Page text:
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Validation study of a transcutaneous carbon dioxide monitor in patients in the emergency department
  1. J McVicar1,
  2. R Eager2
  1. 1
    Royal Liverpool University Hospital, Liverpool, UK
  2. 2
    Midland Regional Hospital, Tullamore, Ireland
  1. Dr J McVicar, Royal Liverpool University Hospital, Prescot Street, Liverpool L7 8XP, UK; jane.mcvicar{at}rlbuht.nhs.uk

Abstract

Background: Transcutaneous carbon dioxide tension (TcPco2) monitors offer a non-invasive method of continuously measuring arterial carbon dioxide tensions. The concordance between the TcPco2 measurement and the value obtained from arterial blood gas sampling (Paco2) was measured in patients attending the emergency department.

Methods: A prospective observational cohort study was performed in 49 adult patients who were undergoing arterial blood gas sampling as part of their assessment. Blood gas sampling and recording of the TcPco2 level from the monitor was done simultaneously. Concordance between the two values (Paco2 and TcPco2) was demonstrated using the method described by Bland and Altman.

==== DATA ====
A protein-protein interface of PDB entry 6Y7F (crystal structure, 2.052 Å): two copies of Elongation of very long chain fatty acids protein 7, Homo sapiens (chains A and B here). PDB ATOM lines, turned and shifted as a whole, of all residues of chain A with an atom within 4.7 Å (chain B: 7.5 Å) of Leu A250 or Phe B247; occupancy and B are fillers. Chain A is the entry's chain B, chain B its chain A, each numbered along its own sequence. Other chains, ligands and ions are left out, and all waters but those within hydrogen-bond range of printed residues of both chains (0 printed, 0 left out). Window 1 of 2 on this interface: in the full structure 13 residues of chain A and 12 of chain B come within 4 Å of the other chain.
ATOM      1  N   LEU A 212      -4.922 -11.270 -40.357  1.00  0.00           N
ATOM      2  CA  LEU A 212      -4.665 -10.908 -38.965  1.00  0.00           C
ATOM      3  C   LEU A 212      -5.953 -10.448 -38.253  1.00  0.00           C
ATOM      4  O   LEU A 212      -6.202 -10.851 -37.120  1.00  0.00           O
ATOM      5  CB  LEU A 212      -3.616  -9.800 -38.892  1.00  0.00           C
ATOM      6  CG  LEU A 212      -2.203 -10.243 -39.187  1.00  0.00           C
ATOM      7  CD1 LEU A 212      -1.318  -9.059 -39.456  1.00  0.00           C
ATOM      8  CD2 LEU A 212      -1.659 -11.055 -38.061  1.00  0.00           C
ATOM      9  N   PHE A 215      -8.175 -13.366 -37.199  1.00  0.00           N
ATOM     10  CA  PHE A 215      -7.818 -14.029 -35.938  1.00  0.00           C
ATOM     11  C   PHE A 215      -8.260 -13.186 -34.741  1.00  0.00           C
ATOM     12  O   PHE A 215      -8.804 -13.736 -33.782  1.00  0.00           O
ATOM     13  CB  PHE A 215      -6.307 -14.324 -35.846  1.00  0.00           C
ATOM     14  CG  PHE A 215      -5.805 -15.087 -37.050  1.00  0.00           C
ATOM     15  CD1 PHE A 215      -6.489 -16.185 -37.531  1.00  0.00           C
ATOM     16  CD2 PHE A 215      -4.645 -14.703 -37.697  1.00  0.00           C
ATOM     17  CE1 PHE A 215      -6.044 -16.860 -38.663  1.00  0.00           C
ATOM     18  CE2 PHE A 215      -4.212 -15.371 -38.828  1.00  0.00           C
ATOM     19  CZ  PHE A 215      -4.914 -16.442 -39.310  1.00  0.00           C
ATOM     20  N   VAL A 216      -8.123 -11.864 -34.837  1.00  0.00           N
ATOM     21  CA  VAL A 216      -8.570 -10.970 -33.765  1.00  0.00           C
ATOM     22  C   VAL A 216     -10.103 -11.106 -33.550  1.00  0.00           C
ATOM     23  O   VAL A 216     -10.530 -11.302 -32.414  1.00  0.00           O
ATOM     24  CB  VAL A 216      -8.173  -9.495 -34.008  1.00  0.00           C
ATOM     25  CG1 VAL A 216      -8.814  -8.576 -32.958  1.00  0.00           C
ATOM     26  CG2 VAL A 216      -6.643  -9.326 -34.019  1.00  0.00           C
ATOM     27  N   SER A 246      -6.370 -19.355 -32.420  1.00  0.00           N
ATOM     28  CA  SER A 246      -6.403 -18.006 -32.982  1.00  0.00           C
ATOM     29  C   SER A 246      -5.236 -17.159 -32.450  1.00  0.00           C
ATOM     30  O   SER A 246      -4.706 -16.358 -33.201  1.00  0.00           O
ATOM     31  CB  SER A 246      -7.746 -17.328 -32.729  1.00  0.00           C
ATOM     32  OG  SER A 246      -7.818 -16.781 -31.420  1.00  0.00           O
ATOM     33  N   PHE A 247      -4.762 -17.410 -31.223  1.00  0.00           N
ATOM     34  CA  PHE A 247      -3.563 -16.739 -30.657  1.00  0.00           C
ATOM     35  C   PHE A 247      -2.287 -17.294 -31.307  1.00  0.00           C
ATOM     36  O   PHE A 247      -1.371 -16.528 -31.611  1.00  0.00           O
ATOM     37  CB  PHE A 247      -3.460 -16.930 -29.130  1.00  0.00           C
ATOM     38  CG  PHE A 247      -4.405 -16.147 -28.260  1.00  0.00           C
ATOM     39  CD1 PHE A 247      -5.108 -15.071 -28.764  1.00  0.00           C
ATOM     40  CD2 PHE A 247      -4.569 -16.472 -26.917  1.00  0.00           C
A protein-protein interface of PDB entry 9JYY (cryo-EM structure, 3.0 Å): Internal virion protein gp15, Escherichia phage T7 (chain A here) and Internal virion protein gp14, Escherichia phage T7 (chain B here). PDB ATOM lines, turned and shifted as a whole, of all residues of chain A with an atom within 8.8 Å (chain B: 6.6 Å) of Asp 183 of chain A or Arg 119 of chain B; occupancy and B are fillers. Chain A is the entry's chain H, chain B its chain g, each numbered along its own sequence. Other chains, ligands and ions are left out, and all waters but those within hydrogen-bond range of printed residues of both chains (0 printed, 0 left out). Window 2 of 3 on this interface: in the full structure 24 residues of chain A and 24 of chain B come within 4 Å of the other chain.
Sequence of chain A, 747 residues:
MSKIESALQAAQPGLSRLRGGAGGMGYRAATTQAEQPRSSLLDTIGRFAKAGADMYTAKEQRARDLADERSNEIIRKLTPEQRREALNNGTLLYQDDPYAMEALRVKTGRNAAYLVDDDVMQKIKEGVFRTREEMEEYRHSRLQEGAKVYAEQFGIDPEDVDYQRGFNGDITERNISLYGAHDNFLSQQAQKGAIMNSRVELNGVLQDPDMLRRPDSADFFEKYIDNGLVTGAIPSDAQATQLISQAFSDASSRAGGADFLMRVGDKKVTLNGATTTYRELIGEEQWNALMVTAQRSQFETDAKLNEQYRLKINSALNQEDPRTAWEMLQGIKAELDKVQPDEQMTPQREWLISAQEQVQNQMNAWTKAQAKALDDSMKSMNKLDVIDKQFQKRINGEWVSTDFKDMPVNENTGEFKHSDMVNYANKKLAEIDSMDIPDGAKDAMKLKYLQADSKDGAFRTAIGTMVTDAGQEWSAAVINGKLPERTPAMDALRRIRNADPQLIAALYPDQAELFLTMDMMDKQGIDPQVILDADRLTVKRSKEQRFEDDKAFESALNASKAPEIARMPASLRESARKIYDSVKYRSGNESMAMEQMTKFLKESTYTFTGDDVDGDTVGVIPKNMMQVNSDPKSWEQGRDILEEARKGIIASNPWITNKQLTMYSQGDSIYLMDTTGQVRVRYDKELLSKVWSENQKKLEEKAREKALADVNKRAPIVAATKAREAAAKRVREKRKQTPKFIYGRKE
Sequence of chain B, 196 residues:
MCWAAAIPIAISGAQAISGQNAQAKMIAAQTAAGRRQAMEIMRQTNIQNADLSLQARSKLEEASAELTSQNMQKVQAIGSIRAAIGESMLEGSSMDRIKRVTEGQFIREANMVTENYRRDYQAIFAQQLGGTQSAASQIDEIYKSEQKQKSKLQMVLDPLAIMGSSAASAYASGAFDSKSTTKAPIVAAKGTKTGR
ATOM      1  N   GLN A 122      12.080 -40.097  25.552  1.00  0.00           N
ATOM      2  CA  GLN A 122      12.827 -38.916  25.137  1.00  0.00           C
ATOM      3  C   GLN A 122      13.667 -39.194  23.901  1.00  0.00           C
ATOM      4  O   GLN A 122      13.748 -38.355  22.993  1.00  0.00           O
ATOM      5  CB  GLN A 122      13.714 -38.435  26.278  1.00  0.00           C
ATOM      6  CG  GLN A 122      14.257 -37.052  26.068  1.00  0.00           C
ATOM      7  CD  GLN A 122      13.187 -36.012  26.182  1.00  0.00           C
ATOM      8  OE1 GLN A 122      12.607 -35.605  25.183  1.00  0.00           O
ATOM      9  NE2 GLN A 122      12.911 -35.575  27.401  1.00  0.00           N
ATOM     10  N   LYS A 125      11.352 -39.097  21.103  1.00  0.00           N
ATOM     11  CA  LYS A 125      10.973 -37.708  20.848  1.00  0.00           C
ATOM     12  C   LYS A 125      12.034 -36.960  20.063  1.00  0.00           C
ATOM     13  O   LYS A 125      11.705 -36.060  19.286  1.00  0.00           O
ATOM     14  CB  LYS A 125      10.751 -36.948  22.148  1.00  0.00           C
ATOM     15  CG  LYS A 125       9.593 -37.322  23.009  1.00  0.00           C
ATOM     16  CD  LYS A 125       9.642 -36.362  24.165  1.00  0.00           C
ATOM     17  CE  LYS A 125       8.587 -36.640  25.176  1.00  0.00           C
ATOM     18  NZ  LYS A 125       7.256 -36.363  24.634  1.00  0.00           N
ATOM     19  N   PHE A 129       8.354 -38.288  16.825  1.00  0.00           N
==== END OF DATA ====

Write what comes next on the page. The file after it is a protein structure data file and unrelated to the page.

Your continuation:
Results: The mean difference was 0.02 kPa (95% CI −0.11 to 0.15). The Pearson’s correlation coefficient was 0.94 (p<0.001) and the Bland-Altman limits of agreement were ±0.9 kPa.

Conclusions: In adult patients, concordance between carbon dioxide measurements by transcutaneous monitor and arterial blood sampling is good. Using the transcutaneous method, patients may be monitored non-invasively which may reduce the need for repeated blood gas sampling.

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Footnotes

  • Competing interests: None.

  • Ethics approval: The Mersey regional ethics committee approved the study. Written informed consent was obtained from each patient prior to enrolment.

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